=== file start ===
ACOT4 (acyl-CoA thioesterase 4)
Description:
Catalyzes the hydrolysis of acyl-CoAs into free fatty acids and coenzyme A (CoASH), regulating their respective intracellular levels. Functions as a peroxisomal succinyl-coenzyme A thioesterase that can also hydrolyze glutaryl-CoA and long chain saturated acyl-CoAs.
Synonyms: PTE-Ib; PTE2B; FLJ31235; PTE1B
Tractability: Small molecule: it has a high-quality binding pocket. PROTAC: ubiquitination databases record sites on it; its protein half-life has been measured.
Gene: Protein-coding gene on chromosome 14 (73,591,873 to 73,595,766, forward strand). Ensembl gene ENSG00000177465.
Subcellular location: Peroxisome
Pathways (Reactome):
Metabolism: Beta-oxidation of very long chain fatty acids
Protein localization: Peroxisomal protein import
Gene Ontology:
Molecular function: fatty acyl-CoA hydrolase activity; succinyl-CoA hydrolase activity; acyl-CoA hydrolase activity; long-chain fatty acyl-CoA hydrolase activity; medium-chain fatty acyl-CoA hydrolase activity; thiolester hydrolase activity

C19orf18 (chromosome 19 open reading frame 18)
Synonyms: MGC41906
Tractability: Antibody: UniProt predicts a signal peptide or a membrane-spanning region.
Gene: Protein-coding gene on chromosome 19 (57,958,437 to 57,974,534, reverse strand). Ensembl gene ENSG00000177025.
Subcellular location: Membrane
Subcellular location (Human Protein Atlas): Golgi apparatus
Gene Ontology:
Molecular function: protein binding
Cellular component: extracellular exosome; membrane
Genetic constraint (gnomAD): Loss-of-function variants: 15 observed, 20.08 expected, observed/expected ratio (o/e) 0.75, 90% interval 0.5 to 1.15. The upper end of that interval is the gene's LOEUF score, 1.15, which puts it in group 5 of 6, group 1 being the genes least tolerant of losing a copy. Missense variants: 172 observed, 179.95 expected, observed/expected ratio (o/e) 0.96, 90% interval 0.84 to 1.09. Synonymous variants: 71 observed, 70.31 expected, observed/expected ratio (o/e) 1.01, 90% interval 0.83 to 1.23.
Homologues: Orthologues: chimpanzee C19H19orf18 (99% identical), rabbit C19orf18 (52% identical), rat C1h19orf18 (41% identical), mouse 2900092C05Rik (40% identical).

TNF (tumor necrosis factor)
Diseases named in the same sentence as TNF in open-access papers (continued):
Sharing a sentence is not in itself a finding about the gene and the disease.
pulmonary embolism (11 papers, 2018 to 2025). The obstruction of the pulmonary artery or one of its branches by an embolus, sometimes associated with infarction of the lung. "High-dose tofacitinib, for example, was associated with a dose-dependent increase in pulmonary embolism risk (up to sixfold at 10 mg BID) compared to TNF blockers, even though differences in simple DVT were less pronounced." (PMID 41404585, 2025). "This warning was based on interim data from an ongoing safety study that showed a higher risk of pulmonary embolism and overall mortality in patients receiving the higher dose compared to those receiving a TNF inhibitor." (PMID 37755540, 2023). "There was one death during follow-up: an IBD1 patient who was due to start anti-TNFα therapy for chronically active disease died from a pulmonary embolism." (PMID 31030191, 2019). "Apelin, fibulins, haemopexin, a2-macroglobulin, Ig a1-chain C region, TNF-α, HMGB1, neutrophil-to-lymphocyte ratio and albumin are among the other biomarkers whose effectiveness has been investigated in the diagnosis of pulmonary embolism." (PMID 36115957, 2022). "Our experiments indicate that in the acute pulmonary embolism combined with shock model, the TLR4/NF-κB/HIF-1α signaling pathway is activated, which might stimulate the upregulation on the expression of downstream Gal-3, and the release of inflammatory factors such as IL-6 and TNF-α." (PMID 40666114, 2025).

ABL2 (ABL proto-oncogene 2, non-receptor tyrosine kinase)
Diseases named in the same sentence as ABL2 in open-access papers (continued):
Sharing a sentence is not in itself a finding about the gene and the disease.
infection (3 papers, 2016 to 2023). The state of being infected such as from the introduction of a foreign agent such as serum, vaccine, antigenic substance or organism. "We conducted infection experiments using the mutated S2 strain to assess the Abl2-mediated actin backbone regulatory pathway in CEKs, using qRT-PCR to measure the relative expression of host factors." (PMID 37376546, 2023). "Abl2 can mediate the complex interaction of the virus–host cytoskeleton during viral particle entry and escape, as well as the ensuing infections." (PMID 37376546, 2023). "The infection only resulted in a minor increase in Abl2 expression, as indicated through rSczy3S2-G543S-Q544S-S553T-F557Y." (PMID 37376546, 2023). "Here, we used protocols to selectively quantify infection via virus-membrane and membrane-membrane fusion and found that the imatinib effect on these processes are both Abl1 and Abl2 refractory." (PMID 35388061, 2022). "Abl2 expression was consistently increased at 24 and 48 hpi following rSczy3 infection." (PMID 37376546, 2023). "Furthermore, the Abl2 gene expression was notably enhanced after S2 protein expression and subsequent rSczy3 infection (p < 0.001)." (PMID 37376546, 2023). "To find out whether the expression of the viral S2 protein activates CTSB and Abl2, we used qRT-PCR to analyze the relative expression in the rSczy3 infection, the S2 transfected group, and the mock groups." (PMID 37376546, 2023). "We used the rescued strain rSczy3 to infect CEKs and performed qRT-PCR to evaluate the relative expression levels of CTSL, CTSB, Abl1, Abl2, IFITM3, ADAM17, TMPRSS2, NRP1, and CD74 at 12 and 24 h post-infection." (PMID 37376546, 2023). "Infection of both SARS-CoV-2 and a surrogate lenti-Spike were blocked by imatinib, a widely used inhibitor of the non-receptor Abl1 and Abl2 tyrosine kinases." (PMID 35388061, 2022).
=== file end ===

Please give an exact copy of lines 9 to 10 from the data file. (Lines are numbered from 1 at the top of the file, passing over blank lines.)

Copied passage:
Metabolism: Beta-oxidation of very long chain fatty acids
Protein localization: Peroxisomal protein import